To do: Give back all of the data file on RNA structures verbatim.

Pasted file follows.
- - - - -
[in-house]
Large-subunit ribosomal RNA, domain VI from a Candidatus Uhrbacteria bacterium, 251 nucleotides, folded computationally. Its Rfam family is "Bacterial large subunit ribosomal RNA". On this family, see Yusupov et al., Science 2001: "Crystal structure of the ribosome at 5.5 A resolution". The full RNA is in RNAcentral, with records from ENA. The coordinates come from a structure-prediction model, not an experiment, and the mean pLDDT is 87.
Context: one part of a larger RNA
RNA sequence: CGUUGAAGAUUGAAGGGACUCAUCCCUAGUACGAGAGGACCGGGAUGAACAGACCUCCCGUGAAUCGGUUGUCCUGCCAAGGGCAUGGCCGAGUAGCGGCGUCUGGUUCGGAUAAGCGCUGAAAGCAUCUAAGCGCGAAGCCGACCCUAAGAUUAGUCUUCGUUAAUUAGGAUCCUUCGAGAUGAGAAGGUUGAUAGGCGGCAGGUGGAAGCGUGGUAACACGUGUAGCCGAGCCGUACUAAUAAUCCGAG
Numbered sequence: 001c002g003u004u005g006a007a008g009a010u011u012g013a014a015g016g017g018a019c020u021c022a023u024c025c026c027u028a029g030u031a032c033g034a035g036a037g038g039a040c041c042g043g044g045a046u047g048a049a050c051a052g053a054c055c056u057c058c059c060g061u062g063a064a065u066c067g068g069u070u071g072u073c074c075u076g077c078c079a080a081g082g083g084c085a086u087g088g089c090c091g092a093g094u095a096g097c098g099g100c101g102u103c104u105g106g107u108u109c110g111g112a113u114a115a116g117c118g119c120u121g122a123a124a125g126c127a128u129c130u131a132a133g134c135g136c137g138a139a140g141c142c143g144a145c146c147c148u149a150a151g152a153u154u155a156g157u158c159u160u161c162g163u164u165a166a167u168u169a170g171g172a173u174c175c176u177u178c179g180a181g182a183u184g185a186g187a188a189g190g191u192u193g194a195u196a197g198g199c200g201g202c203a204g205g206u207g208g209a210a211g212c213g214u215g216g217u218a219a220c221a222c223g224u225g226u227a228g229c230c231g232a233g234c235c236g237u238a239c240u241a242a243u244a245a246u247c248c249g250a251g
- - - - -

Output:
[in-house]
Large-subunit ribosomal RNA, domain VI from a Candidatus Uhrbacteria bacterium, 251 nucleotides, folded computationally. Its Rfam family is "Bacterial large subunit ribosomal RNA". On this family, see Yusupov et al., Science 2001: "Crystal structure of the ribosome at 5.5 A resolution". The full RNA is in RNAcentral, with records from ENA. The coordinates come from a structure-prediction model, not an experiment, and the mean pLDDT is 87.
Context: one part of a larger RNA
RNA sequence: CGUUGAAGAUUGAAGGGACUCAUCCCUAGUACGAGAGGACCGGGAUGAACAGACCUCCCGUGAAUCGGUUGUCCUGCCAAGGGCAUGGCCGAGUAGCGGCGUCUGGUUCGGAUAAGCGCUGAAAGCAUCUAAGCGCGAAGCCGACCCUAAGAUUAGUCUUCGUUAAUUAGGAUCCUUCGAGAUGAGAAGGUUGAUAGGCGGCAGGUGGAAGCGUGGUAACACGUGUAGCCGAGCCGUACUAAUAAUCCGAG
Numbered sequence: 001c002g003u004u005g006a007a008g009a010u011u012g013a014a015g016g017g018a019c020u021c022a023u024c025c026c027u028a029g030u031a032c033g034a035g036a037g038g039a040c041c042g043g044g045a046u047g048a049a050c051a052g053a054c055c056u057c058c059c060g061u062g063a064a065u066c067g068g069u070u071g072u073c074c075u076g077c078c079a080a081g082g083g084c085a086u087g088g089c090c091g092a093g094u095a096g097c098g099g100c101g102u103c104u105g106g107u108u109c110g111g112a113u114a115a116g117c118g119c120u121g122a123a124a125g126c127a128u129c130u131a132a133g134c135g136c137g138a139a140g141c142c143g144a145c146c147c148u149a150a151g152a153u154u155a156g157u158c159u160u161c162g163u164u165a166a167u168u169a170g171g172a173u174c175c176u177u178c179g180a181g182a183u184g185a186g187a188a189g190g191u192u193g194a195u196a197g198g199c200g201g202c203a204g205g206u207g208g209a210a211g212c213g214u215g216g217u218a219a220c221a222c223g224u225g226u227a228g229c230c231g232a233g234c235c236g237u238a239c240u241a242a243u244a245a246u247c248c249g250a251g